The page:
The Authority of Qianhai has created a special division to attract and serve e-commerce industries by regularly holding meetings with cross-border e-commerce players within the FTZ, clarifying FTZ policies, and gathering questions to be addressed by other government agencies. Moreover, as Qianhai is located within a FTZ, goods exported from Qianhai can be imported into a foreign FTZ and stored under bonded conditions; if purchased, the goods can be conveyed from the FTZ to a foreign market upon Customs clearance; in other cases, the goods can be shipped to a third country or returned to Qianhai without any duty payment.
In addition, the Chinese government has also approved a dozen cities to found cross-border e-commerce comprehensive pilot areas, with a view to hatching this emerging industry. Hangzhou, which is also known as China’s e-commerce capital, was the first to be approved, on the back of its achievements in mobilizing different administrative resources.
To hatch SMEs and new entrants in this industry, the municipal government of Hangzhou has established systems that enable e-platforms, banks, logistics operators and government agencies to share data and information for the purposes of identifying non-compliance risks, protecting intellectual property rights (IPR), facilitating financial flows, monitoring the behaviour of enterprises, compiling statistics, implementing sanitary and phytosanitary regulations, etc. Moreover, the municipal government, in partnership with some e-platforms (e.g. Alibaba and Amazon), delivers capacity building and training to SMEs and new entrants.
Customs regulations on cross-border e-commerce
Announcement No. 26 on Matters concerning the Supervision of Retail Imports and Exports in Cross-Border E-commerce, issued by the General Administration of China Customs (GACC) in April 2016, among other things, is the principal Customs regulation on cross-border e-commerce. The Announcement applies to all individuals and companies that engage in retail imports and exports via e-platforms, including e-vendors, e-payment operators, e-platform providers (either self-run or a third-party), and logistics operators.
All cross-border e-commerce players are obliged to register with their local Customs house and on the Cross-Border E-commerce Clearance Service Platform, which is part of the Chinese E-port Portal maintained by the GACC.
Before any import or export transaction, all cross-border e-commerce players are required to input information about the transaction (e.g. purchase order) and payment/logistics (e.g. waybills) to the Clearance Service Platform. Thus, Customs officials are able to compare information on the same transaction coming from different sources and identify any risks contained therein.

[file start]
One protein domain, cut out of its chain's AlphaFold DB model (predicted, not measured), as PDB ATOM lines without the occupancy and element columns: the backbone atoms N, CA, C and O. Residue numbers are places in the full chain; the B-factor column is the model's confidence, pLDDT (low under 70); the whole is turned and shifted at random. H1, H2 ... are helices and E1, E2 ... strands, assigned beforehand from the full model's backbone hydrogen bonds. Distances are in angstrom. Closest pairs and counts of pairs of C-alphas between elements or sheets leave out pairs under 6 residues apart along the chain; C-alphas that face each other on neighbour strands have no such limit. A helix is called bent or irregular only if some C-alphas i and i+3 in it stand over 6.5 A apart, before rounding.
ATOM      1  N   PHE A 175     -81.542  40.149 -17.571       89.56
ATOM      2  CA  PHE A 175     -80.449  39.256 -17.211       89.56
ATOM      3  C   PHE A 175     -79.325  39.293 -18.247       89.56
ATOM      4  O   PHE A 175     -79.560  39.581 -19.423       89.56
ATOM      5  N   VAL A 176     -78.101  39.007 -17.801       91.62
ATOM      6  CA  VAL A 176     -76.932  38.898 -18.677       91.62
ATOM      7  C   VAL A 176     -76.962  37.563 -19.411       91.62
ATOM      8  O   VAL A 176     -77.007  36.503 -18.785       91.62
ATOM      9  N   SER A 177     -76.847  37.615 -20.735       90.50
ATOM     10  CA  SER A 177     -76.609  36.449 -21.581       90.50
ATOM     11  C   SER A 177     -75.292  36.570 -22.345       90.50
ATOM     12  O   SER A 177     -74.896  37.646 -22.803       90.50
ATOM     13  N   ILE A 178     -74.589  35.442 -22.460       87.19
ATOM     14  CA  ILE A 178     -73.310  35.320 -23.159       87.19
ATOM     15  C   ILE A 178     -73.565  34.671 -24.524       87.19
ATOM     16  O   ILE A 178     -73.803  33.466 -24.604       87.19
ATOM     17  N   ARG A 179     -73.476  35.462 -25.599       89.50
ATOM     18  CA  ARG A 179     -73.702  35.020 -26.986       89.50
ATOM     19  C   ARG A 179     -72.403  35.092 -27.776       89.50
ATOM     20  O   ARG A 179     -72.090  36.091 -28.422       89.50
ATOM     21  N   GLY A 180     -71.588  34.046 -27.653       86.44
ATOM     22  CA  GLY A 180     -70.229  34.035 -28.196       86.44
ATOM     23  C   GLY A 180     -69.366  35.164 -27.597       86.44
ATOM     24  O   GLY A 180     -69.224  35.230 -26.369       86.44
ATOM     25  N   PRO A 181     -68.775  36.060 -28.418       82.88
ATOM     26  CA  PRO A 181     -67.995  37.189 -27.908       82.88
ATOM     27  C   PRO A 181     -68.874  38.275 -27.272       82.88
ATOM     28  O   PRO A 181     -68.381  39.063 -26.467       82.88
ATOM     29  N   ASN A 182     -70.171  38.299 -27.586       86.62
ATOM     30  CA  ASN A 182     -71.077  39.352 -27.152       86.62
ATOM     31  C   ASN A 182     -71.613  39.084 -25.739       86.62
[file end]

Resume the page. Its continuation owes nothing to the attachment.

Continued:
The e-vendors or e-platforms have to also declare the import or export electronically to Customs. The declaration can be conducted through the Manifest for Cross-Border E-Commerce Retail Consignments. If a consignment is identified as not being legally compliant, it will be investigated.
As e-commerce highly depends on ‘just-in-time’ delivery, the GACC, since May 2015, has required its Customs offices to provide all-year-round services to cross-border e-commerce and to ensure that Customs clearances, under normal circumstances, are processed within 24 hours upon arrival of consignments.
China Customs levy tariffs, value-added taxes (VAT) and excises on retail imports of cross-border e-commerce. The dutiable value is the actual transaction price, including cost, insurance and freight (CIF). Purchasers should pay the duties and taxes, but e-platforms or e-vendors, if they have deposited sufficient guarantees, may pay the duties and taxes and then claim reimbursements from the purchasers. Some authorized companies may pay the duties and taxes to Customs periodically, rather than on a consignment by consignment basis.
For the sake of consumer welfare, the GACC, together with other government agencies, has published a list of commodities. When a consumer purchases a listed commodity, he/she is exempt from tariff collection and needs only to pay 70% of the applicable VAT and excise, on condition that a single import does not exceed 2,000 Chinese yuan and that the accumulated value of imports for the same individual within one year does not exceed 20,000 yuan. In other words, each purchaser is vested with a quota on certain goods within which he/she may enjoy a zero tariff and a 30% discount on VAT and excise.
According to the GACC, this policy not only spurs consumers’ purchases, but also encourages imports, and results in increased revenue collections. Moreover, as cross-border e-commerce transactions are supervised through the Clearance Service Platform, the evasion of duty and tax is minimized.
The road ahead for cross-border e-commerce
Cross-border e-commerce is still in the course of fast growth. Unprecedented trading techniques and modes, stemming from this industry, also continue to balloon. While the contributions of cross-border e-commerce to a country’s economy are apparent (e.g. acting as a positive catalyst for economic competitiveness), there are safety and security issues that must be borne in mind (e.g. the impact on the environment, counterfeit goods and cyber-enabled smuggling), which lead to a number of challenges on the road ahead.
Several best practices can be drawn from the Chinese experience in governing cross-border e-commerce. In particular, (i) the central government develops its strategies and roadmaps for boosting cross-border e-commerce at the national level, (ii) all relevant government agencies issue specific, but aligned policies and regulations on cross-border e-commerce within their remits, and (iii) the municipal governments are allowed to experiment with measures they deem most suitable for local conditions.